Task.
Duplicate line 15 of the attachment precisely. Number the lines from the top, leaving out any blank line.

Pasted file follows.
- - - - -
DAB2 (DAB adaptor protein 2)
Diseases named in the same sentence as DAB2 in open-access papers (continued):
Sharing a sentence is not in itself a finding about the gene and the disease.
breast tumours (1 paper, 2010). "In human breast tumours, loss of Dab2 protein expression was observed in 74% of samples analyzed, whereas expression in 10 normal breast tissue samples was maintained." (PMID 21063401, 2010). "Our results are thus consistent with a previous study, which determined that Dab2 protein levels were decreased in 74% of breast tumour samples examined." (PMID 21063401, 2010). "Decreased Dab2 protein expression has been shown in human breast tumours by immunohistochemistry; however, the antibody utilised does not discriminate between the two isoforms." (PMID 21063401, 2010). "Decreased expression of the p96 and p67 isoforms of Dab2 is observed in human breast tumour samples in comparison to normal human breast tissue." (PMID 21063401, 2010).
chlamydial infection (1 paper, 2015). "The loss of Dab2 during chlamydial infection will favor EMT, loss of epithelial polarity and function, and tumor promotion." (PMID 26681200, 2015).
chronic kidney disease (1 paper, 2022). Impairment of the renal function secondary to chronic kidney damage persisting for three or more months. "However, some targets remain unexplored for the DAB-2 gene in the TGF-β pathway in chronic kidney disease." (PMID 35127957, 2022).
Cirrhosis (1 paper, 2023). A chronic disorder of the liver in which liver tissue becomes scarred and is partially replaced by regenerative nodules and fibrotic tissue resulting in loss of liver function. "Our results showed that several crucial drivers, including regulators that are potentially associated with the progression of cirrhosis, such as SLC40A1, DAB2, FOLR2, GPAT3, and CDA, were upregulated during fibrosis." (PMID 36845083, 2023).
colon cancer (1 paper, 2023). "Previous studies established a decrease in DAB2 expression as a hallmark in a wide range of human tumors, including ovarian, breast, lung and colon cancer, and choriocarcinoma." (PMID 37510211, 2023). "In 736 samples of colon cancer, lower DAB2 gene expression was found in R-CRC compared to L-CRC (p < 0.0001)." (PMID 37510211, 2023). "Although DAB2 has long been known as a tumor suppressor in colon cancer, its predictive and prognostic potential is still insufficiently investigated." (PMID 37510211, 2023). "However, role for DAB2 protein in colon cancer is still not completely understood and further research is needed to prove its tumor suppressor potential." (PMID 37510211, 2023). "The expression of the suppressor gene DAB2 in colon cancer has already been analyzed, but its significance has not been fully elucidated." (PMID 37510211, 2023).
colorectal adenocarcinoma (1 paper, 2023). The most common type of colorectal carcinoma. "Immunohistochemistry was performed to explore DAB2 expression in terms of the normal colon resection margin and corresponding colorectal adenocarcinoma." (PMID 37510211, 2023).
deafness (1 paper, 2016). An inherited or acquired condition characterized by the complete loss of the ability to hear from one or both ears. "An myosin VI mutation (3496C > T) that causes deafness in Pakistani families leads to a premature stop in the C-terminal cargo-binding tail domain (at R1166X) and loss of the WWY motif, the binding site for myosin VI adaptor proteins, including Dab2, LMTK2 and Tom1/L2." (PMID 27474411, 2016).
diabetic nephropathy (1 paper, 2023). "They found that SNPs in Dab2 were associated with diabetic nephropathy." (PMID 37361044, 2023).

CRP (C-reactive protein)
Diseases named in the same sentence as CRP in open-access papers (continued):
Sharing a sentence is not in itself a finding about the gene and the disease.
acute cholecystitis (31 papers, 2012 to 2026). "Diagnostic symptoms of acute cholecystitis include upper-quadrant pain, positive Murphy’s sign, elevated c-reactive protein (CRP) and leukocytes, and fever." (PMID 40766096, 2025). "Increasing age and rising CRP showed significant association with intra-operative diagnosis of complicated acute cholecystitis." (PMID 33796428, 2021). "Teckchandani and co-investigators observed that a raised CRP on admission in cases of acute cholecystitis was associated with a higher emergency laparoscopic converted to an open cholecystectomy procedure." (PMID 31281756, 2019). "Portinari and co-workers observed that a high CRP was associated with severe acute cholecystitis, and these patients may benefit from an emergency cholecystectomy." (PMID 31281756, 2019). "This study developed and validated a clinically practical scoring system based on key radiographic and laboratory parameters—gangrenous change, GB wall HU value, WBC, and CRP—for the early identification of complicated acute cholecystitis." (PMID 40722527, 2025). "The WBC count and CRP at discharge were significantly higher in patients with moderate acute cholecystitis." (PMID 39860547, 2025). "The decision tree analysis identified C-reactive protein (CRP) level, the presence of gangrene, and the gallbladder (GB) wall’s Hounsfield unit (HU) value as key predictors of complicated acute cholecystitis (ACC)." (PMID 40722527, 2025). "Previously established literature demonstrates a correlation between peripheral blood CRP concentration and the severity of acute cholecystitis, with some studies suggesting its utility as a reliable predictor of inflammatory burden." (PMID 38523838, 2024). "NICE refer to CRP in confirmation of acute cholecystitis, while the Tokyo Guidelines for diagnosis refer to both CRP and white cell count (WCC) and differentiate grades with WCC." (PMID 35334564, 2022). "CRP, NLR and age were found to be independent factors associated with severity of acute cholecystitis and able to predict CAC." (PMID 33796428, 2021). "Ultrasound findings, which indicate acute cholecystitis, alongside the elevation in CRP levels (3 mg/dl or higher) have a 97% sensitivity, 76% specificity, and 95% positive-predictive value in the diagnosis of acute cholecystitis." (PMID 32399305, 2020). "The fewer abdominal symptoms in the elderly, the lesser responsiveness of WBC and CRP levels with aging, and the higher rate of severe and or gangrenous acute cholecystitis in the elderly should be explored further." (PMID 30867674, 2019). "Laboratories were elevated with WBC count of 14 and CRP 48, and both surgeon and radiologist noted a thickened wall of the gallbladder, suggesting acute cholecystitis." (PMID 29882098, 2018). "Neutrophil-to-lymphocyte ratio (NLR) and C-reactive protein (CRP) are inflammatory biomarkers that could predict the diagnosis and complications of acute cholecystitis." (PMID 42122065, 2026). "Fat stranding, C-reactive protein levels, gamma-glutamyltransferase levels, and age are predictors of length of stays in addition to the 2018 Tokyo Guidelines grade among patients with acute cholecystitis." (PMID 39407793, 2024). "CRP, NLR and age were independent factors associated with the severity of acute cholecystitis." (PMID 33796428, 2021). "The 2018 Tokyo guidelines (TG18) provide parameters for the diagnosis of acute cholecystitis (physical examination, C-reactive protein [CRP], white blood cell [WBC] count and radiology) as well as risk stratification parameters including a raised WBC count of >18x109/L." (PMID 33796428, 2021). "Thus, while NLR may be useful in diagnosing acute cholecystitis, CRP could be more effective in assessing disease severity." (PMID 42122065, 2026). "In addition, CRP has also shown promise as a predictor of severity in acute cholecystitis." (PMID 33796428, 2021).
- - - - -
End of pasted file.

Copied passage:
acute cholecystitis (31 papers, 2012 to 2026). "Diagnostic symptoms of acute cholecystitis include upper-quadrant pain, positive Murphy’s sign, elevated c-reactive protein (CRP) and leukocytes, and fever." (PMID 40766096, 2025). "Increasing age and rising CRP showed significant association with intra-operative diagnosis of complicated acute cholecystitis." (PMID 33796428, 2021). "Teckchandani and co-investigators observed that a raised CRP on admission in cases of acute cholecystitis was associated with a higher emergency laparoscopic converted to an open cholecystectomy procedure." (PMID 31281756, 2019). "Portinari and co-workers observed that a high CRP was associated with severe acute cholecystitis, and these patients may benefit from an emergency cholecystectomy." (PMID 31281756, 2019). "This study developed and validated a clinically practical scoring system based on key radiographic and laboratory parameters—gangrenous change, GB wall HU value, WBC, and CRP—for the early identification of complicated acute cholecystitis." (PMID 40722527, 2025). "The WBC count and CRP at discharge were significantly higher in patients with moderate acute cholecystitis." (PMID 39860547, 2025). "The decision tree analysis identified C-reactive protein (CRP) level, the presence of gangrene, and the gallbladder (GB) wall’s Hounsfield unit (HU) value as key predictors of complicated acute cholecystitis (ACC)." (PMID 40722527, 2025). "Previously established literature demonstrates a correlation between peripheral blood CRP concentration and the severity of acute cholecystitis, with some studies suggesting its utility as a reliable predictor of inflammatory burden." (PMID 38523838, 2024). "NICE refer to CRP in confirmation of acute cholecystitis, while the Tokyo Guidelines for diagnosis refer to both CRP and white cell count (WCC) and differentiate grades with WCC." (PMID 35334564, 2022). "CRP, NLR and age were found to be independent factors associated with severity of acute cholecystitis and able to predict CAC." (PMID 33796428, 2021). "Ultrasound findings, which indicate acute cholecystitis, alongside the elevation in CRP levels (3 mg/dl or higher) have a 97% sensitivity, 76% specificity, and 95% positive-predictive value in the diagnosis of acute cholecystitis." (PMID 32399305, 2020). "The fewer abdominal symptoms in the elderly, the lesser responsiveness of WBC and CRP levels with aging, and the higher rate of severe and or gangrenous acute cholecystitis in the elderly should be explored further." (PMID 30867674, 2019). "Laboratories were elevated with WBC count of 14 and CRP 48, and both surgeon and radiologist noted a thickened wall of the gallbladder, suggesting acute cholecystitis." (PMID 29882098, 2018). "Neutrophil-to-lymphocyte ratio (NLR) and C-reactive protein (CRP) are inflammatory biomarkers that could predict the diagnosis and complications of acute cholecystitis." (PMID 42122065, 2026). "Fat stranding, C-reactive protein levels, gamma-glutamyltransferase levels, and age are predictors of length of stays in addition to the 2018 Tokyo Guidelines grade among patients with acute cholecystitis." (PMID 39407793, 2024). "CRP, NLR and age were independent factors associated with the severity of acute cholecystitis." (PMID 33796428, 2021). "The 2018 Tokyo guidelines (TG18) provide parameters for the diagnosis of acute cholecystitis (physical examination, C-reactive protein [CRP], white blood cell [WBC] count and radiology) as well as risk stratification parameters including a raised WBC count of >18x109/L." (PMID 33796428, 2021). "Thus, while NLR may be useful in diagnosing acute cholecystitis, CRP could be more effective in assessing disease severity." (PMID 42122065, 2026). "In addition, CRP has also shown promise as a predictor of severity in acute cholecystitis." (PMID 33796428, 2021).